How can dry skin be recognized in newborns?

Shortly after birth, newborns can have dry skin on their face or abdomen, although dry skin can also appear all over the body. It sometimes looks cracked, and the skin hangs a little. On the stomach, this could be getting mistaken for sunburn.

 

Dry skin in babies: no need to worry

This dry skin is not bad at all. It is quite normal and natural. After all, the baby had been lying in the mother’s amniotic fluid for nine months. It causes this so-called peeling. 

The old water skin comes off, and the new skin forms underneath. Just because the baby gets dry skin after birth, there is no reason to fear a skin disease like neurodermatitis.

During the early weeks of life, the baby’s skin loses a lot of moisture, is low-fat, and appears extremely dry. The baby feels perfect in its skin, and special attention is now getting paid to its care. 

Help with skin irritations and soothe the skin with sensibly used care products on a biological basis.

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Dry baby skin: What helps?

Dry baby skin What helps
Newborn skin peeling – Dry baby skin: What helps? / Image by esudroff from Pixabay

Parents whose babies have dry skin have two options: Take additional care of the dry skin or simply wait until it has peeled off, and the new skin has formed.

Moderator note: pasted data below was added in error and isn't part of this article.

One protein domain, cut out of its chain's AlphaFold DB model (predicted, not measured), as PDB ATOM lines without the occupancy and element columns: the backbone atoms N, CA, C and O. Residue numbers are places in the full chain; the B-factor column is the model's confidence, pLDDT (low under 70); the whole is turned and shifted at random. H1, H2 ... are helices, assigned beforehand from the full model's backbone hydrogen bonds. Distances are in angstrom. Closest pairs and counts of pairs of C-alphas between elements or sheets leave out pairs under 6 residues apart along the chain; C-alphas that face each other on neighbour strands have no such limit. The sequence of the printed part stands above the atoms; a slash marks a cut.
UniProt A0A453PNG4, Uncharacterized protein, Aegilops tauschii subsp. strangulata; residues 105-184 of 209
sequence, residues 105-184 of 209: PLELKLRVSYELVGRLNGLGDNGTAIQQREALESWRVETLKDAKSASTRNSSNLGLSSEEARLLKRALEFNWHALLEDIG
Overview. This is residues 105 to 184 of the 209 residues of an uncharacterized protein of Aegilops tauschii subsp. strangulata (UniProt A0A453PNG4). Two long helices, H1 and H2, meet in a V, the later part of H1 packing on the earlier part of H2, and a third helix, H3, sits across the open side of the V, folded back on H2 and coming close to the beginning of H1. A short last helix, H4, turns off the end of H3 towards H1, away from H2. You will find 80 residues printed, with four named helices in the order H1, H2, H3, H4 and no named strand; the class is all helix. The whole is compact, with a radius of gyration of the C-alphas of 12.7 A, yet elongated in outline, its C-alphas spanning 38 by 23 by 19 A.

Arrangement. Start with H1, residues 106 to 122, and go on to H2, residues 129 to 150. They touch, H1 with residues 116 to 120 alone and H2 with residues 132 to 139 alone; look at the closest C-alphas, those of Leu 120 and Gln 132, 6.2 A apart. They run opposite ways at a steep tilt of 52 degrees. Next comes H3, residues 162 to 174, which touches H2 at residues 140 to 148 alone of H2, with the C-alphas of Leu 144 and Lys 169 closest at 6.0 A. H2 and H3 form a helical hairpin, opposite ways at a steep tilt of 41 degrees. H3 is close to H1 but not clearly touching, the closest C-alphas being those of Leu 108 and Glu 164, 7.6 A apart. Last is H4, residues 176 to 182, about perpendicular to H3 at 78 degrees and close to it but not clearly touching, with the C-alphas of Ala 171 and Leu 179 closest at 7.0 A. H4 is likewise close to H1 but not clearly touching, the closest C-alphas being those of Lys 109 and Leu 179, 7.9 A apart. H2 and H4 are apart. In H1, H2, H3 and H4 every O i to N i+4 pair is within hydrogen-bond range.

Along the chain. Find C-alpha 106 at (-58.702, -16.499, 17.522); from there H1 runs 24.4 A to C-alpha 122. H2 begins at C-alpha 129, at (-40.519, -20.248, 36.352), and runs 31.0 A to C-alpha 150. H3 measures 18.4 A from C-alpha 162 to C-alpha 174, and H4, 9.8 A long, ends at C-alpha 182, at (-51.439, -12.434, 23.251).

If you want to treat the dry skin areas, a simple household remedy is getting recommended: You can take a little olive oil and use it to cream or oil the body’s dry parts. But in the best case, one must make nothing at all.

For daily body care, a moistened gentle baby washcloth is sufficient. Two short, 35 °C to 37 °C warm full baths per week in clear water will not harm the baby’s skin. 

A bath additive is not necessary. Highly foaming products contain surfactants that additionally dry out baby’s skin and increase its susceptibility to skin diseases.

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Make sure that your baby gets enough liquid and apply the cream. Keep a close eye on skin folds and areas of the body where little air can reach. 

Yeast fungi can thrive, especially in the diaper area. If the baby has become skin irritations, please let a pediatrician or dermatologist examine it.

 

Conclusion: